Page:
MASS warns small claims limit rise after Competition Commission report

This article was published on: 01/8/14

Motor Accident Solicitors Society (MASS) logo

The Motor Accident Solicitors Society (MASS) has once again warned the government not to increase the small claims limit after the Competition Commission’s report on the private motor insurance industry revealed bad practices were the cause for the increase of insurance premiums for consumers.

Released before Christmas, the report showed that it was in fact the insurance industry that were responsible for the rise in car insurance premiums, as a result of effectively overcharging each other and then passing on the rising costs of repairs to the consumer.

MASS argued that the finding of the report served to highlight the low level of understanding that accident victims have on their own legal rights and insisted that any rise in the small claims limit would in fact be disastrous. This is because any such raise of the small claims limit would leave accident victims in a position where they are forced to fend for themselves when making a claim, rather than have access to legal representation, which would all but certainly lead to the accident victim being left under compensated.

They also called for the Competition Commission to reconsider the potential remedy for at fault insurers to be given the first option to handle non-fault claims, which they dismissed as another wording for ‘Third Party Capture’. This is a form of cost reduction for the insurers that that they have campaigned against tirelessly, due to the fact it effectively gives the insurers the green light to buy off claims cheaply at the accident victims expense.

The not for profit personal injury representative body were also quick to display their disgust at the shocking revelation that insurers were driving down payments to repairers to such a low level that often cars that had been involved in an accident were receiving a low quality of repair. This effectively meant that people who had been involved in an accident were left driving a damaged car around under the belief that hit had been repaired.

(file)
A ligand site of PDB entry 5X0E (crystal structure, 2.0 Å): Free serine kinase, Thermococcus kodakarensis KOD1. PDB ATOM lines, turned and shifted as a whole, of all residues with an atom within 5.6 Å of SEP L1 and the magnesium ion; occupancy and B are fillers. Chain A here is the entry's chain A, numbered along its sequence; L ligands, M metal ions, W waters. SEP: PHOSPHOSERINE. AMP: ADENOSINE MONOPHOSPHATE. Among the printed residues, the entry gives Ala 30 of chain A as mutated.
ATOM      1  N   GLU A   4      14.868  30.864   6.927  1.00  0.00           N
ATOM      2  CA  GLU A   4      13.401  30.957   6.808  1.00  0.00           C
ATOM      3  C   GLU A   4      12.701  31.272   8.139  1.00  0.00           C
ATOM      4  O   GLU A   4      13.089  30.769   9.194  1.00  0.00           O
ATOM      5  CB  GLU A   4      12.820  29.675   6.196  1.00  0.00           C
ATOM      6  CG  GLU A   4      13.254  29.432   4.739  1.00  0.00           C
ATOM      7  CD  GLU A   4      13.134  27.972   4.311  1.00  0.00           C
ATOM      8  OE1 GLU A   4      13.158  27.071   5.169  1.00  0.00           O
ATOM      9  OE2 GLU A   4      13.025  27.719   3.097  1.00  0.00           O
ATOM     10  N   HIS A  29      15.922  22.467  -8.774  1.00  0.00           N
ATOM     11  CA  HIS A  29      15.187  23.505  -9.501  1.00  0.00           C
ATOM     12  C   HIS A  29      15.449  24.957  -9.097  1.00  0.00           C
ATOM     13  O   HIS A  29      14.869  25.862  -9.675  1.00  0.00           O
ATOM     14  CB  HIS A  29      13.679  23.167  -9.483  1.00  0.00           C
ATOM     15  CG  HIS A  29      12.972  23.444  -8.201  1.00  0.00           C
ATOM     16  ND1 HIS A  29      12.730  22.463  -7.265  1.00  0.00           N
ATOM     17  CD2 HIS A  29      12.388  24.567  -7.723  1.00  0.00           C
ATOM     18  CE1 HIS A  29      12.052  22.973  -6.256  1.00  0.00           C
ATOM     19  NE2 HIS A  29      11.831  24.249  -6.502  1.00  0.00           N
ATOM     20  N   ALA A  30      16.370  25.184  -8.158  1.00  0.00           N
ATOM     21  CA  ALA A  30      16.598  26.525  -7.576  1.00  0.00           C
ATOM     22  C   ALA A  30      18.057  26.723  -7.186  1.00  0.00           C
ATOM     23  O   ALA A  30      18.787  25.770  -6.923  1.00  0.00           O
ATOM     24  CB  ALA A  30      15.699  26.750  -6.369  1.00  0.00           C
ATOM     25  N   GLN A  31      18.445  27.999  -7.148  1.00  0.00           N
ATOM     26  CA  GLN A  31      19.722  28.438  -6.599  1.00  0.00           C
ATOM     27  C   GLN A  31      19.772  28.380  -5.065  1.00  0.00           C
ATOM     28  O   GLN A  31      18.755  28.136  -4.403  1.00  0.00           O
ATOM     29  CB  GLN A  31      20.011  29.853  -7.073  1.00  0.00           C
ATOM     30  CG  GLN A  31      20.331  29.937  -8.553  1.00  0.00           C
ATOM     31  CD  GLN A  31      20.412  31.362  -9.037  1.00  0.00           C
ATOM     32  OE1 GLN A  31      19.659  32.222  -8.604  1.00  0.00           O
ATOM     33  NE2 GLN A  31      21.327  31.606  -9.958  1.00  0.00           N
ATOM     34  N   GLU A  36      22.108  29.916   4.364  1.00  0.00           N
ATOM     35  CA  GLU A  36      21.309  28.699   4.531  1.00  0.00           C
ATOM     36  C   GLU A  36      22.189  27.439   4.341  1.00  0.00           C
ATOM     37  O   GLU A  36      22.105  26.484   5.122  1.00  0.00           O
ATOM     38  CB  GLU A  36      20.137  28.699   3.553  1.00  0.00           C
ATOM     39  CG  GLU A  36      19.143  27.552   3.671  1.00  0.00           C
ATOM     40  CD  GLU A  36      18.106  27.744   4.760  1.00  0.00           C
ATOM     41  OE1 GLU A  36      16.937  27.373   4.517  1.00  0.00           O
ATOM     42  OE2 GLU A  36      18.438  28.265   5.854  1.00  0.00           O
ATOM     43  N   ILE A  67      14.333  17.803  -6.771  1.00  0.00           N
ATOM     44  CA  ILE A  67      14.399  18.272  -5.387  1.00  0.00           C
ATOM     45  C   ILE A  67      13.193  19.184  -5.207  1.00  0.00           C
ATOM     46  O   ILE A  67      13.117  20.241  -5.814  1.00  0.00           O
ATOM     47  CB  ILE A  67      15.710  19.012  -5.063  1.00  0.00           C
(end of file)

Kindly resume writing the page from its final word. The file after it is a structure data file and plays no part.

The fact they were willing to put the drivers of these vehicles at risk of further injury simply highlights what the personal injury industry has said all along regarding the insurance industry’s motive for pursuing such extreme reform to the personal injury claims process. They are clearly willing to jeopardise the safety of the accident victim, whilst deflecting rising repair costs on to the consumer, in order to look after their own profits, a point that surely the government has to take note of when considering any further changes to the industry.

MASS concluded their response by insisting that they will work with the Competition Commission to ensure any remedy for rising costs also provides for the scenario where access to justice will be affected, when there is a question over blame, or indemnity being provided by an insurer.

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1. MASS;